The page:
Cryptography researchers have discovered flaws in the key generation that underpins the security of important cryptography protocols, including SSL. Two teams of researchers working on the problem have identified the same weak key-generation problems. However, the two teams differ in their assessment of how widespread the …
If this as big a problem as claimed, I've got a suggestion for an on-topic Reg Hardware review. How about taking a look at the Simtec Entropy Key? A true hardware random number generator for 36 quid must be worth investigating.
Disclaimer: I'm in no way connected with Simtec, not astroturfing, etc...
Intel has one, too:
"Only one of the factorable SSL keys was signed by a trusted certificate authority"
that's your problem there.
Everything else is a non-story.
Re: "Only one of the factorable SSL keys was signed by a trusted certificate authority"
Not really. If true it's quite interesting - routers etc. generate a self-signed keypair for their admin pages, so if there's a weakness there then you're in. From there you can still do fun stuff like DNS poisoning, although SSL sessions passing through the router would likely be OK.
I'd be very surprised to see this affect "proper" servers other than embedded devices - surely most, if not all OSs include a decent RNG of some sort by now.
Does this also relate to the story higher up the page describing mobile 'phone money transfer ?
I must admit I did not fully understand the original article
As a result, I'm not entirely certain what the issue is here. Is it:
- RSA is crap? Cos this would be Bad.
- 1024bit keys are crap? Because this is somewhat less startling, though the underlying reason would be new.
- Common random number generator implementations are not really cryptographically secure. This wouldn't really come as a surprise.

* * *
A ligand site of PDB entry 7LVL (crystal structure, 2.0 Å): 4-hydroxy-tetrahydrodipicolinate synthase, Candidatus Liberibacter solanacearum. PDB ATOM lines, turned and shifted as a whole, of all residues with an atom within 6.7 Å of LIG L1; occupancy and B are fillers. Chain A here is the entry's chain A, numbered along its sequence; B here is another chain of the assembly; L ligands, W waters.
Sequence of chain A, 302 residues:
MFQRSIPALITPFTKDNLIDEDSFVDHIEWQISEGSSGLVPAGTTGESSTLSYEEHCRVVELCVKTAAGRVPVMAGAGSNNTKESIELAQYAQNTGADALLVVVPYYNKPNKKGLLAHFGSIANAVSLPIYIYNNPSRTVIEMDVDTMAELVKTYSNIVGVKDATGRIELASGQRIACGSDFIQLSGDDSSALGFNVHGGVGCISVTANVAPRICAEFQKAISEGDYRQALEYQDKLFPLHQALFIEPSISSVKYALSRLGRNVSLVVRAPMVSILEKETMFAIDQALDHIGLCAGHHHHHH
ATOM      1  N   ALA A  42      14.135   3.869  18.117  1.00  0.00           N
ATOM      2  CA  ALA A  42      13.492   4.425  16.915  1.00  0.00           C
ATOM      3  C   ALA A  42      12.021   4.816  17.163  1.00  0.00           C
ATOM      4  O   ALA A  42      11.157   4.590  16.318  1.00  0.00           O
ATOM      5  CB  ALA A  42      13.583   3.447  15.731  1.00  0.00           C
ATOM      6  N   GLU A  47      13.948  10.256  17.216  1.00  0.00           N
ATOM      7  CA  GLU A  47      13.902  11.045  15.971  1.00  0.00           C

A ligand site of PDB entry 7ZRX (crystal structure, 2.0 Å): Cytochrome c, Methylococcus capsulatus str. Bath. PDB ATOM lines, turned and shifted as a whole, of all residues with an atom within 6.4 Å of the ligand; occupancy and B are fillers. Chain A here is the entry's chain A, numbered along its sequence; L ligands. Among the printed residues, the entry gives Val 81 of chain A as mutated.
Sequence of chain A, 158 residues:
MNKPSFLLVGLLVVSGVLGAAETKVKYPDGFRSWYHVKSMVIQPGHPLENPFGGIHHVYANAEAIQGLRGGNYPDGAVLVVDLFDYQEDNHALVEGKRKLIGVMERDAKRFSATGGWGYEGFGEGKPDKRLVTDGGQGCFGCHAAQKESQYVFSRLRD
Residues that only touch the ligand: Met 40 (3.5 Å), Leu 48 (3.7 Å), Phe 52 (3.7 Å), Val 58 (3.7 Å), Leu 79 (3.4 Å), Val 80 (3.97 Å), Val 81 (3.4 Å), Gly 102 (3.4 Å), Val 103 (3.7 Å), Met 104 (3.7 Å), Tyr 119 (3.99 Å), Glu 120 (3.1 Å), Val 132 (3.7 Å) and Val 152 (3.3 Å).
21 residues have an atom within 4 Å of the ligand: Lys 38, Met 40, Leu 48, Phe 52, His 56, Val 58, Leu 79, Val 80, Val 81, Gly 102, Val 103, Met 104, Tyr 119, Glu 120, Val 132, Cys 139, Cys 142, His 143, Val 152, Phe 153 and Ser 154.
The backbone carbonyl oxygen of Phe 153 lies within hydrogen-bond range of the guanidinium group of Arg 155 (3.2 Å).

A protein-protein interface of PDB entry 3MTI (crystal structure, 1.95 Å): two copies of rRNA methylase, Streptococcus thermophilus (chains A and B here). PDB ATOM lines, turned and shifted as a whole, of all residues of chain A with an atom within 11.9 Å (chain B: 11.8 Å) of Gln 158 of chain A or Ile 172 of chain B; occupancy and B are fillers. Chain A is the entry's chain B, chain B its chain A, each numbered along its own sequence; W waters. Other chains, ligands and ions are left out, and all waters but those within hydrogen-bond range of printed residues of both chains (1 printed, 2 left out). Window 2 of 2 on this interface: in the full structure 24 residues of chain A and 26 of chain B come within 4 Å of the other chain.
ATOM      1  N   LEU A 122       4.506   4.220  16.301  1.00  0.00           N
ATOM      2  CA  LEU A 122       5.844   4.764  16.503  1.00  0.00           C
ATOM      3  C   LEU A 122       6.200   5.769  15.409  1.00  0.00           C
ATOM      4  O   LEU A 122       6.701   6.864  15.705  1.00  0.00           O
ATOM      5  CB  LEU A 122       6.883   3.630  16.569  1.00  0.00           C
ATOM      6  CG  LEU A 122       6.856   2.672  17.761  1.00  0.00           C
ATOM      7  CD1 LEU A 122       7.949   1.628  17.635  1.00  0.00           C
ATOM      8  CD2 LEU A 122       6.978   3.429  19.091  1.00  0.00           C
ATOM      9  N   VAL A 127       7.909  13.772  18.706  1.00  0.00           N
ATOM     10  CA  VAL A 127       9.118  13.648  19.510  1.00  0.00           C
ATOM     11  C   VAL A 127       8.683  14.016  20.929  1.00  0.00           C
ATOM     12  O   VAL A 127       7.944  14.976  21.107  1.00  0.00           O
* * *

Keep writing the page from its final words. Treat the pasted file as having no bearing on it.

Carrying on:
If the real problem is PRNG implementations, then this is basically a non-story. If the problem is RSA, then this is a fair bit more serious. Anyone care to enlighten me?
Definitely not RSA. Looks like it's the seeders
The PRNG algorithms may be good, but it seems they are started off with bad "seeds". Suppose you have a range of devices that hash the current output of "ps", then use the corresponding value as seed in "new Rand(seed)". If these are devices in which ps "more often than not" just lists the "init" process doing nothing and a "routerd" with low activity, then these seed value would tend to not be randomly distributed. As the values returned by "Rand" will be used in taking stabs at possible 1024-bit primes [testing for primality being easy], the primes found will tend to not be randomly distributed. Thus the RSA key (p-1)(q-1) IIRC will tend to not be randomly distributed.
Re: Definitely not RSA. Looks like it's the seeders
So it is merely incompetent use of PRNGs then. Nothing to see here, move along.
Insert obligatory 'openbsd sorted this out donkey's years ago'.
Still more secure than Microsoft products then!
Re: 99.8% secure?
how would you like to rank the other vendors in your +/- comparison as opposed to your subjective floating fart of a security rating? You anonymous dipshit.
Let's go back 60 years ...
"Anyone who considers arithmetical methods of producing random digits is, of course, in a state of sin." - John Von Neumann, 1951
It's not a new problem ... about the first thing I was taught in statistics ("A" level when that actually meant something) was that the term is pseudo-random numbers ... calling them "random" was a guarantee of the imminent meeting of a chalk board eraser and my head.
Yes! You! Stand still laddy!!
> Calling them "random" was a guarantee of the imminent meeting of a chalk board eraser and my head.
But then again, if your string generated by a good PRNG is "short enough", it will be "random enough for your purpose".
Note that good definitions of randomness are quite recent too, so your prof may have been exceedingly brutal to you:
The Problem Of Randomness
Many if not most experienced developers can't think the concept of entropy radically to the end, despite the fact that it is quite simple, actually.
So what they do is to sample a clock with shoddy resolution (say 10 ms) once and then seed a s**ty PRNG such as rand(5) from that. And then they make rand(5) emit hundreds or thousands of supposedly random bits.
In reality, what they do is to sample a shoddy timer, which has only 86400*100=8,4 million == 23bits of entropy per day. So if you know a webserver has been started in a timeframe of +/- 5 days, the key space is 5*2*8,6E6== 26 bits of entropy.